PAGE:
Programs evaluate applicants based on the Admissions Method it uses. Each program’s admissions method is shown in the NYC High School Directory.
Programs accept applicants from the first admissions priority group before accepting applicants from the next admissions priority group. You can see what percent of offers went to each priority group the previous year in the NYC High School Directory. Admissions priorities can greatly affect your chances of getting an offer, so it is important to keep track of the priorities for the programs to which you’re applying.
You can apply to a school your sibling attends, but there is no guarantee you will get an offer to that school.
No. Students with disabilities may apply to the same programs listed in the High School Directory as students without disabilities. Your IEP or 504 Plan testing accommodations are provided during the Specialized High Schools Admissions Test (SHSAT) or any school-based admissions audition or assessment. If you are a student in a District 75 program considering a community high school, you should work with your District 75 school to participate in high school admissions. Please read A Guide for Families of Students with Disabilities to learn more.
No, English Language Learner students receive supports in all New York City high schools. All eighth grade students may participate in high school admissions no matter their knowledge of English. If you are interested in a program designed for students who are English Language Learners, you may consider programs that use a Screened: Language admissions method. The NYC High School Directory indicates which of the ELL program models (Dual Language, Transitional Bilingual Education, or English as a New Language) are currently offered in each high school. Families can learn more about these programs here.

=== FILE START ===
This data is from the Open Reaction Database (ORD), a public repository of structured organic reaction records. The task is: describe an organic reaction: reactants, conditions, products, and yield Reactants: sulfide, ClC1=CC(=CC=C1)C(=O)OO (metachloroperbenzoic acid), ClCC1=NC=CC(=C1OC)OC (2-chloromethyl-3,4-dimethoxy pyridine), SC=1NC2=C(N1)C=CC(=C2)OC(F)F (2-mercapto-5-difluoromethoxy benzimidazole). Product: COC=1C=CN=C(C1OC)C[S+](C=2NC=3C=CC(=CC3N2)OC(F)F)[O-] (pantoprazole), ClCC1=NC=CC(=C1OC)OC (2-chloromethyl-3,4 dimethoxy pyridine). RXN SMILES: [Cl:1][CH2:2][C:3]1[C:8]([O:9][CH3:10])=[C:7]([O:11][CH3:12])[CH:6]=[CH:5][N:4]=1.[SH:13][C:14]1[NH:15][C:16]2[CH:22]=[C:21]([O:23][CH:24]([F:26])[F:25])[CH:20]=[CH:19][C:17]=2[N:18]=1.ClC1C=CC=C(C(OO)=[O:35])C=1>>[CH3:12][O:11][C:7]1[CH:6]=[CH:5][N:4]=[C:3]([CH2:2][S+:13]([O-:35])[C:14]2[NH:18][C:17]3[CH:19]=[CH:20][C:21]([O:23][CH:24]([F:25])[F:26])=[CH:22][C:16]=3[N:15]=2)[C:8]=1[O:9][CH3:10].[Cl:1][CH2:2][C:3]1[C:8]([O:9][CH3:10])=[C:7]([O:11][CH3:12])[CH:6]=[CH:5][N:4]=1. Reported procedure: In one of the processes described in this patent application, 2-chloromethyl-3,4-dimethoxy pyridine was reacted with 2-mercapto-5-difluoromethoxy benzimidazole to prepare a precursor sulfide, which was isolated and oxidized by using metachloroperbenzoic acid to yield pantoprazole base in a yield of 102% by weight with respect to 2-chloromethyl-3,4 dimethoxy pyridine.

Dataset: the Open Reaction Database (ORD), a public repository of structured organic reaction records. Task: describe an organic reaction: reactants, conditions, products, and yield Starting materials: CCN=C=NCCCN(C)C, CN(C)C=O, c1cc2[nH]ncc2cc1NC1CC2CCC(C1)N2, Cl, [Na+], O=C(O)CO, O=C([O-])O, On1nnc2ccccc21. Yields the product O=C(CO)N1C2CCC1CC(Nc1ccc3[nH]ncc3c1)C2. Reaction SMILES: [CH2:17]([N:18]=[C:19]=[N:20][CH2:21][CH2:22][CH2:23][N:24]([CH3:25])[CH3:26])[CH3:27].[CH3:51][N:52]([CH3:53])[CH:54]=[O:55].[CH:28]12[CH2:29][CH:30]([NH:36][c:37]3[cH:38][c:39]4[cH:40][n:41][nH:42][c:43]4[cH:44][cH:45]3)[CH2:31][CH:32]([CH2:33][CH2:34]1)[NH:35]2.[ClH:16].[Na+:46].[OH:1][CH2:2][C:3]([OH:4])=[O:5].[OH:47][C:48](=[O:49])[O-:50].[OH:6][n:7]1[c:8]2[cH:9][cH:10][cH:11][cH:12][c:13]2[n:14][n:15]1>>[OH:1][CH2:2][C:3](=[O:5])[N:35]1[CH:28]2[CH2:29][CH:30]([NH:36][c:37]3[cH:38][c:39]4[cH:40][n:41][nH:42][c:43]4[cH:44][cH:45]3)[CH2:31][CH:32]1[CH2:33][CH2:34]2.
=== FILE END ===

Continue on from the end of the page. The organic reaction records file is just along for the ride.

You can request a transfer if you are experiencing a documented hardship. A documented hardship includes if your travel to school is more than 75 minutes, or if you have a documented medical or safety issue. Please discuss with your current guidance counselor to find out whether you have a documented hardship and can request to transfer schools.
No. Only current New York City residents can participate in high school admissions. You cannot submit a high school application or take the SHSAT until after you have established residency in New York City. Learn more about the process for students new to New York City.
Use NYC School Finder to find high schools.
Use School Search to find your zoned high school.
Learn about key dates and events for High School Admissions.
Sign up to receive email updates.
Find many of our translated resources on these pages:
Español | 中文 | বাংলা
Русский | اردو | العربية
Kreyòl Ayisyen | 한국어 | Français
Find schools that may meet your child’s accessibility needs.Read the Family Guide for Parents and Guardians with Disabilities.
If you have questions about High School Admissions, please call (718) 935-2399 or email HSEnrollment@schools.nyc.gov.